…and how to prevent these.
Causes of Miscarriage
So what are some causes of miscarriage? Why do they happen?
Most miscarriages that occur in the first trimester occur because of
a) low levels of progesterone. LPD or Luteal Phase Defect – This is where the luteal phase of your cycle is too short to sustain a pregnancy. Low progesterone levels are the number one reason for a luteal phase defect, according to statistics. If you do indeed have LPD (or suspect that you do), your doctor can do a progesterone test on you seven days after ovulation to determine exactly how deficient you are. Or you can use saliva testing, which some believe is more accurate than blood testing. If you find out that you’re deficient, then you can take steps to correct your deficiency. Natural Progesterone cream is useful in lengthening the luteal phase. Use about 1 to 2 ml of progesterone cream (Naturone) twice daily on the inner arms, inner thighs, neck, and chest area (intra-vaginal gives the best absorption), from the day of ovulation to menstruation. If you find that you’re pregnant, continue using the progesterone cream at the same dose until, at least, the 12th week of pregnancy.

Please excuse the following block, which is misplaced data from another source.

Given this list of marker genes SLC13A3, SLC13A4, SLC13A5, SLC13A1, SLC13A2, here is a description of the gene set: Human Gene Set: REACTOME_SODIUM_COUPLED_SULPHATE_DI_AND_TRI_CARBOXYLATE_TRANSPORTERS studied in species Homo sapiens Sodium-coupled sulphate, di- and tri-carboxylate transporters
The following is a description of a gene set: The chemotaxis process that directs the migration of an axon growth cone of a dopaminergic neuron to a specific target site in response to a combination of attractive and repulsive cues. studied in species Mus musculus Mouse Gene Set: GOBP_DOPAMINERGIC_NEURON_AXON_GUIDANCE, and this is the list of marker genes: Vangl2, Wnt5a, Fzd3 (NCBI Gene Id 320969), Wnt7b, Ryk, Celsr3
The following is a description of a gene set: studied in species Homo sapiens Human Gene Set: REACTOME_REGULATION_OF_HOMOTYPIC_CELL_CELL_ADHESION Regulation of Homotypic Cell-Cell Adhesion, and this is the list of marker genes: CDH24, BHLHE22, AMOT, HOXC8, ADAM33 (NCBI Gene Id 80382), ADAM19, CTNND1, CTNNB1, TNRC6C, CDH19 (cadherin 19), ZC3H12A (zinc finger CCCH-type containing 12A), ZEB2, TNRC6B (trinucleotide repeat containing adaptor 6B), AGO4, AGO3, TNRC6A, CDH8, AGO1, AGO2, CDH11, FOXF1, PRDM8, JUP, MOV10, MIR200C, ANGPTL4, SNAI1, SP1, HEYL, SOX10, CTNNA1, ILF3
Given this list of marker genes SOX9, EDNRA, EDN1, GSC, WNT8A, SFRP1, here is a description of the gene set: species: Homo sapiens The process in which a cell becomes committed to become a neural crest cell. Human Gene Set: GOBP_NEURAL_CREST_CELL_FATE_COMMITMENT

b) chromosomal abnormalities. These factors are out of our control. As many as 30% of all pregnancies end in miscarriage, many before the woman knows she is pregnant.
c) Blighted Ovum – This is also called an “empty sac” or “non-viable” pregnancy. This is where the fertilized egg implants but does not develop. Although pregnancy symptoms can still be there, and you will have a positive pregnancy test, your pregnancy hormone (HCG) will not increase properly. Your HCG level should about double every few days early on. If it doesn’t, your doctor or midwife will probably want to do an ultrasound to find out what’s going on. If they don’t see anything in the fetal sac, you can expect pregnancy loss is forthcoming.